They red flag it.

Who was leading?

MICHAEL ANDRETTI

#6 greenman

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Posted 16 September 2012 - 21:35

The red flag last night was completely unnecessary, and this is coming from someone who hates races finishing under caution and would love to see Green/White/Chequered in IndyCar.

:o Come on dude, anything but the GWC. I don't think it is that wrong to put the red out in situations like this (though honestly they would probably be able to clear that car soon enough for race to end under green), but then they should probably all agree to that earlier. It's kinda similar to the "lapped cars move to the back on the final 20 laps restarts" rule, but in this case I'm not sure it was even discussed or agreed upon.

#7 PayasYouRace

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Posted 17 September 2012 - 07:29

I'd also rather they have a short red flag than having a green/white/chequer. The race distance is the race distance and rather see as much of that being raced as possible.

#8 Peat

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Posted 17 September 2012 - 07:57

Yep, GWC is not welcome by me. Fuel is so marginal at the best of time, imagine if you had 2 GWC's and half the front runners had to pit for fuel. That would suck.

Tbh, they should have just run it down under yellow, it's the fairest way. I do agree, Beaux's rule-on-the-fly approach seems to come across as a bit manipulative.

#9 Prost1997T

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Posted 17 September 2012 - 10:32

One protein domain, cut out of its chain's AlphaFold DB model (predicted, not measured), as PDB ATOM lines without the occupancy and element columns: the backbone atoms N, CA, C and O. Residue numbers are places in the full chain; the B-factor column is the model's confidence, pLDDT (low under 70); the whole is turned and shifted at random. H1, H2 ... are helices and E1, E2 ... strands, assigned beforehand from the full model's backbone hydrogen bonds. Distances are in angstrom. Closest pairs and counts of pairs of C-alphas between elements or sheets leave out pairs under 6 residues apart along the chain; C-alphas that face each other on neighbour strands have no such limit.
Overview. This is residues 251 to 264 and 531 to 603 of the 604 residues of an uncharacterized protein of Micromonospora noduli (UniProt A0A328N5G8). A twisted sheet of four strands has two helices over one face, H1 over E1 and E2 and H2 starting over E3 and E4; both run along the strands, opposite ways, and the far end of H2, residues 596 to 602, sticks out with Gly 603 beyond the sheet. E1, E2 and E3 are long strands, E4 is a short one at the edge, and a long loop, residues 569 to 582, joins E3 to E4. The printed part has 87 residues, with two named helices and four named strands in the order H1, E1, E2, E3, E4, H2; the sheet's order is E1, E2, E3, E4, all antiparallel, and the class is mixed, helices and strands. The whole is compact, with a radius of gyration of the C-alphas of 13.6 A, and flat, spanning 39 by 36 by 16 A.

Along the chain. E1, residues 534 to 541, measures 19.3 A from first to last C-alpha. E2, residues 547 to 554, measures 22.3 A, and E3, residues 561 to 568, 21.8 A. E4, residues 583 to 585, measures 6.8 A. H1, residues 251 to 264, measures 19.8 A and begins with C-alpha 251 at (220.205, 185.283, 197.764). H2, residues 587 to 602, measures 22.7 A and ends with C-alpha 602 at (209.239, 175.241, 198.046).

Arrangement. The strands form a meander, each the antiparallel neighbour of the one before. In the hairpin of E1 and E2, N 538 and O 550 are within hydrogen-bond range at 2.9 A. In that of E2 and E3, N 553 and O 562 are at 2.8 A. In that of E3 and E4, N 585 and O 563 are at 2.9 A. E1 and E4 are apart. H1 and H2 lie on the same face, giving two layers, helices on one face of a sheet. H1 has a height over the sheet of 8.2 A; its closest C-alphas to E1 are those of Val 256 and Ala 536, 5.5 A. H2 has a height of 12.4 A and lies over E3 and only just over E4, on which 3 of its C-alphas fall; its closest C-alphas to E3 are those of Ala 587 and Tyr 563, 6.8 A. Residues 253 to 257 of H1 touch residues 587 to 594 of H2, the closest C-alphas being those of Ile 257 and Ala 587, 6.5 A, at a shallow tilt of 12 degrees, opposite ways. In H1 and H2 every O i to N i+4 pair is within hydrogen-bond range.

Seems Barfield can't win either way. People whined that cautions were gifting Hunter-Reay wins earlier in the season, so when he red flags this one instead they still whine but with the reverse complaint.

Edited by Prost1997T, 17 September 2012 - 10:32.


#10 Ross Stonefeld

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Posted 17 September 2012 - 10:35

I wouldn't mind the red flag if it was a standard thing for less than 10 laps to go or whatever and we knew ahead of time. It was the randomness of it that left me uneasy. If it was something that could happen and be known about it, it'd be good to communicate that to the audience.

#11 PayasYouRace

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Posted 17 September 2012 - 10:35

The red certainly played into Power's hands at Fontana. RHR was storming before the red came out, and looked to have a safe 3rd place. The red bunched up the field, RHR lost his focus and momentum and it gave Helio a chance to catch RHR.

If there was any manipulation going on I'd say it was just to keep the fight going as long as possible. I don't think it was to favour one driver over the other.

#12 Prost1997T

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Posted 17 September 2012 - 10:39

I wouldn't mind the red flag if it was a standard thing for less than 10 laps to go or whatever and we knew ahead of time. It was the randomness of it that left me uneasy. If it was something that could happen and be known about it, it'd be good to communicate that to the audience.


I'm in favour of a more concrete rulebook and communication of those rules.

Edit: Andretti should count themselves fortunate that they weren't disqualified for having Marco jump the restart and block people for RHR. I'm sure there's an argument to be made that it was unsportsmanlike at least.

Edited by Prost1997T, 17 September 2012 - 11:03.


#13 Peat

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Posted 17 September 2012 - 11:12

i laughed when i saw it, it was a good move! A bit like Roger getting Helio onto fresh rubber to try and spoil the party too....;)